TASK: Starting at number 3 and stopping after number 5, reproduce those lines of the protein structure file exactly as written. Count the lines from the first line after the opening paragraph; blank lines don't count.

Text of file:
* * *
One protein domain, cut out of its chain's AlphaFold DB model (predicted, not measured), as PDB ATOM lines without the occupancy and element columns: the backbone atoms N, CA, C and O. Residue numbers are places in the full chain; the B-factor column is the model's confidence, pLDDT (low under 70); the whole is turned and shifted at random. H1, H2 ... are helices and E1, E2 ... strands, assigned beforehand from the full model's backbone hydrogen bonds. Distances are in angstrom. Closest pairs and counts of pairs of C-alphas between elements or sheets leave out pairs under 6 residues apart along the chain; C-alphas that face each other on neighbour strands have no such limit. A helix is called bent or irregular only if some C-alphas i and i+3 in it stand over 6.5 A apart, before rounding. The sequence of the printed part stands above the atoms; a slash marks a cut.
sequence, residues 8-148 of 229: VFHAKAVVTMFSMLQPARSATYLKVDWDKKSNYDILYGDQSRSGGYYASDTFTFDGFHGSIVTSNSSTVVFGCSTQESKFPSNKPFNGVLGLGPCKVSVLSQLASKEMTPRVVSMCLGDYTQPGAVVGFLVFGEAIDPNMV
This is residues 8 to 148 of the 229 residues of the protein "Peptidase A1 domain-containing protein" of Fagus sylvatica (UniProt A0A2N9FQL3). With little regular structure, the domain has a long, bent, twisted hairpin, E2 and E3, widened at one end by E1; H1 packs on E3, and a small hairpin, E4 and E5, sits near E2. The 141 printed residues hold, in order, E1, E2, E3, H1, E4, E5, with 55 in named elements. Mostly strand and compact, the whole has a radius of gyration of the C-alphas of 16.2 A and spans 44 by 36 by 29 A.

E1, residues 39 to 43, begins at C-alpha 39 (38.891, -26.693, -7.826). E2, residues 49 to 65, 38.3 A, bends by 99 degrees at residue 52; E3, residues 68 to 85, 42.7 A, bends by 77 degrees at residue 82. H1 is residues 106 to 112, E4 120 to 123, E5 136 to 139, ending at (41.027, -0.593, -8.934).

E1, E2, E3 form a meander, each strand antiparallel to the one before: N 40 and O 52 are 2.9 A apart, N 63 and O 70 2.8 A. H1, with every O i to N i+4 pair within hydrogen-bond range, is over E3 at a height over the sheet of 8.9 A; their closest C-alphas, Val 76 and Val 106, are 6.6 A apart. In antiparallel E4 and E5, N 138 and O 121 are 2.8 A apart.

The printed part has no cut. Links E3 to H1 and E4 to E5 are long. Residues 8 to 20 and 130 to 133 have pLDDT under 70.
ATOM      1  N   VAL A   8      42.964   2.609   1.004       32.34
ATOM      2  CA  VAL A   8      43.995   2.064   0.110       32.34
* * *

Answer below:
E1, residues 39 to 43, begins at C-alpha 39 (38.891, -26.693, -7.826). E2, residues 49 to 65, 38.3 A, bends by 99 degrees at residue 52; E3, residues 68 to 85, 42.7 A, bends by 77 degrees at residue 82. H1 is residues 106 to 112, E4 120 to 123, E5 136 to 139, ending at (41.027, -0.593, -8.934).

E1, E2, E3 form a meander, each strand antiparallel to the one before: N 40 and O 52 are 2.9 A apart, N 63 and O 70 2.8 A. H1, with every O i to N i+4 pair within hydrogen-bond range, is over E3 at a height over the sheet of 8.9 A; their closest C-alphas, Val 76 and Val 106, are 6.6 A apart. In antiparallel E4 and E5, N 138 and O 121 are 2.8 A apart.

The printed part has no cut. Links E3 to H1 and E4 to E5 are long. Residues 8 to 20 and 130 to 133 have pLDDT under 70.